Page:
Illustration Credit: Otto/El Faro
On February 28, El Salvador held legislative elections resulting in President Nayib Bukele’s Nuevas Ideas party on track to win 57 to 61 of the 84 seats in the Legislative Assembly according to the preliminary vote count. The party’s electoral sweep increasingly consolidates President Bukele’s control. Critics fear that with a majority, the president may try to abolish presidential term limits and “appoint new members to the Supreme Court.” President Bukele denies the accusations of authoritarian tendencies—as showcased during his armed occupation of the legislature—and rejects traditional party lines as being “obsolete” and “corrupt,” with his party serving mainly as a platform to promote his own administration’s particular agenda.
Despite winning a majority, President Bukele and his party claimed that they were victims of election fraud. The Nuevas Ideas party alleged that polling centers opened late and that people had been illegally prohibited from voting in an attempt to cast doubt on the results of the election. However, Nuevas Ideas also broke election laws that prohibit campaigning three days before an election, which President Bukele ignored, encouraging voters to elect Nuevas Ideas. The accusations of fraud, reminiscent of the recent U.S. presidential elections, prompted a response from the United States Embassy in San Salvador, saying, “It is very important not to say that there is fraud where there is no fraud.”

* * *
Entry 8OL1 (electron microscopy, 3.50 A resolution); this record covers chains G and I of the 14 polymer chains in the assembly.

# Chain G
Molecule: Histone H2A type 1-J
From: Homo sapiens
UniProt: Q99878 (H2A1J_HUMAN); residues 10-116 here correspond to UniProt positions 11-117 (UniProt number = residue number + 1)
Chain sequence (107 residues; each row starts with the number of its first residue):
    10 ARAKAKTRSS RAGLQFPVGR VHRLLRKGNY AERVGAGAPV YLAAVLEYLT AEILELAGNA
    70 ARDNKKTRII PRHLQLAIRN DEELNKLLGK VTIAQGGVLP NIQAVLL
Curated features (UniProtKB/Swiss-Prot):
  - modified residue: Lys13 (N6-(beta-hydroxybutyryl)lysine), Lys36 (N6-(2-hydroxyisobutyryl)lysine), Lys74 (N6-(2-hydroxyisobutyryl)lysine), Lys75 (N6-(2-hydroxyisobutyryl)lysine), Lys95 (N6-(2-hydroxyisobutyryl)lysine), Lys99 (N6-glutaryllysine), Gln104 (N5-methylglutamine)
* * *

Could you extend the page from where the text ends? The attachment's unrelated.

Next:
Before becoming president, Bukele was a public relations executive. This background has helped him skillfully wield social media, especially Twitter, to control the narrative and “demonize the opposition,” earning him an almost 90 percent approval rating and making him the most popular president in the region. For the past year and a half, the opposition—the National Republican Alliance (ARENA) and Farabundo Martí National Liberation Front (FMLN)—have joined together to stop the president’s actions. Still, they have been unable to regain popular support. If unchecked, critics fear that El Salvador could follow the same trajectory as Nicaragua and Honduras, where the governing administrations have consolidated power to such an extent that the legislative and judicial institutions can no longer safeguard the democratic process.
Democratic backsliding has increased throughout the Western Hemisphere as power has become increasingly centralized around populist presidents. The current pushback to democracy is poised to be a major focus in the Biden administration’s Western Hemisphere foreign policy agenda.